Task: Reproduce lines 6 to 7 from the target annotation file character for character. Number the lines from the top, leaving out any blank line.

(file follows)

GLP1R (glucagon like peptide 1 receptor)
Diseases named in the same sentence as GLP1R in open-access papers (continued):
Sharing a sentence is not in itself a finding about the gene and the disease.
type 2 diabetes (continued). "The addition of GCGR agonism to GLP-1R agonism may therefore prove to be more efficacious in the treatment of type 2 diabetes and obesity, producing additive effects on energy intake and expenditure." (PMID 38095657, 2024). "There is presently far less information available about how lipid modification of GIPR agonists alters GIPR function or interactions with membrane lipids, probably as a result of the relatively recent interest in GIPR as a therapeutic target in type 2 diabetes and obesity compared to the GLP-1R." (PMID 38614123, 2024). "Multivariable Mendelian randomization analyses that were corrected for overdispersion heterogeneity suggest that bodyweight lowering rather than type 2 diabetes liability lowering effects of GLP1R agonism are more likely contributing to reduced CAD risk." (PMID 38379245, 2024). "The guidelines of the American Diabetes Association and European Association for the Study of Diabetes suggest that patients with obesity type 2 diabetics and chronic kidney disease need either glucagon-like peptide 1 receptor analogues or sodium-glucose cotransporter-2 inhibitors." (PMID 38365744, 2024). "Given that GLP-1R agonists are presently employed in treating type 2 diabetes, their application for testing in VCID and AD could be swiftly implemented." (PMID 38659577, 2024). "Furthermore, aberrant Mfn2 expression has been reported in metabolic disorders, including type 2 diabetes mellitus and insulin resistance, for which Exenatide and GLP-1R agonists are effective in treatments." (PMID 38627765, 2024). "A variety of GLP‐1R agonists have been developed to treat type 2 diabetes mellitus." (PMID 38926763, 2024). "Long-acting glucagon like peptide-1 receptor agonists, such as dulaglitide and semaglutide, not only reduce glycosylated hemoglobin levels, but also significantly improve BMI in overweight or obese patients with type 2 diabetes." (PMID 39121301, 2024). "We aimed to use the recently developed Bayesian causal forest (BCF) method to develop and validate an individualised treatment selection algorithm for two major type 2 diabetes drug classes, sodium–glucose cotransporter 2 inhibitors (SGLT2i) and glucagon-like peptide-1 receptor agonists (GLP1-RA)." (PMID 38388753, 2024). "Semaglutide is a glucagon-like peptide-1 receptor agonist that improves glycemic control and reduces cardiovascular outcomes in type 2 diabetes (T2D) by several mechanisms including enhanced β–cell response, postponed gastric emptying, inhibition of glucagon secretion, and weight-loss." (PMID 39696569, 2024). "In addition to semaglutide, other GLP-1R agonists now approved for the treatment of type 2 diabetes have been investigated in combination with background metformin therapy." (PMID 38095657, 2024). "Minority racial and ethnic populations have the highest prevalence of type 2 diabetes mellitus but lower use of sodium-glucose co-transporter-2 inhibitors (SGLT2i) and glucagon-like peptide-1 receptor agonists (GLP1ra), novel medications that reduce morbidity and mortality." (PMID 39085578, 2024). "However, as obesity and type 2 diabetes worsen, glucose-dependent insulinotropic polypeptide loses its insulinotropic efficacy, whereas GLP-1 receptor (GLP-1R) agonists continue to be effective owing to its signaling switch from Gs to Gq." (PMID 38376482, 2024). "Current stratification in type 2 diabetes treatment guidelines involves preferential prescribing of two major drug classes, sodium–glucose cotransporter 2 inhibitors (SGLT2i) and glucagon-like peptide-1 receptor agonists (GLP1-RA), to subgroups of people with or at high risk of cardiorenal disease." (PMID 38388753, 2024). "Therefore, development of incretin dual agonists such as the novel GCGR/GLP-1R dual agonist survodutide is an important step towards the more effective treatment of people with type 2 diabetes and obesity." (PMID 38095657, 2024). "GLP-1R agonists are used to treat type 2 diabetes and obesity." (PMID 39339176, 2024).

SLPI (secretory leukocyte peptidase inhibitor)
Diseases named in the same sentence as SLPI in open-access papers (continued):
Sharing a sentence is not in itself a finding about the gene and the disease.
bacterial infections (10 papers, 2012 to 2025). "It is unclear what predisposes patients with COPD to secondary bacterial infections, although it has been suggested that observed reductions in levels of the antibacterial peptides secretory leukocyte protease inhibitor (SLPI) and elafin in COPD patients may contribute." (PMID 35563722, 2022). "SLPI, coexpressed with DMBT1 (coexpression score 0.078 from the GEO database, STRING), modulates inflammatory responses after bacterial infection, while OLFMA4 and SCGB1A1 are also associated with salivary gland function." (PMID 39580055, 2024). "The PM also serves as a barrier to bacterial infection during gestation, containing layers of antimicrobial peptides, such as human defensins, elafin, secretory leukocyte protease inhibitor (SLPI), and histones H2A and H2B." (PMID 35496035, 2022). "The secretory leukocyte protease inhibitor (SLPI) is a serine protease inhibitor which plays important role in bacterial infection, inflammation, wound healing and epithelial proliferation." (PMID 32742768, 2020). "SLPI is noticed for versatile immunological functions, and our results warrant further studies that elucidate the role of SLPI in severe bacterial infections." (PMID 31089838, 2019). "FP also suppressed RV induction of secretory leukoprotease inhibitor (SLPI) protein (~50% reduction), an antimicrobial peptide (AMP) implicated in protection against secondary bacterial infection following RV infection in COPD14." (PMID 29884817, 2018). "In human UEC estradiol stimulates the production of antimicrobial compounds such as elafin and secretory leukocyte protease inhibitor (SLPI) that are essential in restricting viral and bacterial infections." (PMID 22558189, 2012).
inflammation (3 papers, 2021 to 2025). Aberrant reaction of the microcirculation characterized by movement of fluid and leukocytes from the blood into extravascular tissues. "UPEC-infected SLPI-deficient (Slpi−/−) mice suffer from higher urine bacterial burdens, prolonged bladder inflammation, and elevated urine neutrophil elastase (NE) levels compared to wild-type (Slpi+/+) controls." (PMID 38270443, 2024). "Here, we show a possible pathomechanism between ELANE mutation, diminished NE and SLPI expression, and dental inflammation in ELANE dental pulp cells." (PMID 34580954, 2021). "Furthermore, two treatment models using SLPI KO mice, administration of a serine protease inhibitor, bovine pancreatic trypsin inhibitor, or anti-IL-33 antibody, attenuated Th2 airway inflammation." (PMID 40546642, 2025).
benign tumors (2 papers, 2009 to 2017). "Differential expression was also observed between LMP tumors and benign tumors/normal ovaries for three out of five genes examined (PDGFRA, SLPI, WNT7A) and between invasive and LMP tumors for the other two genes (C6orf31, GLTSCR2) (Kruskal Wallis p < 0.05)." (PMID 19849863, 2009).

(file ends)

Diseases named in the same sentence as SLPI in open-access papers (continued):
Sharing a sentence is not in itself a finding about the gene and the disease.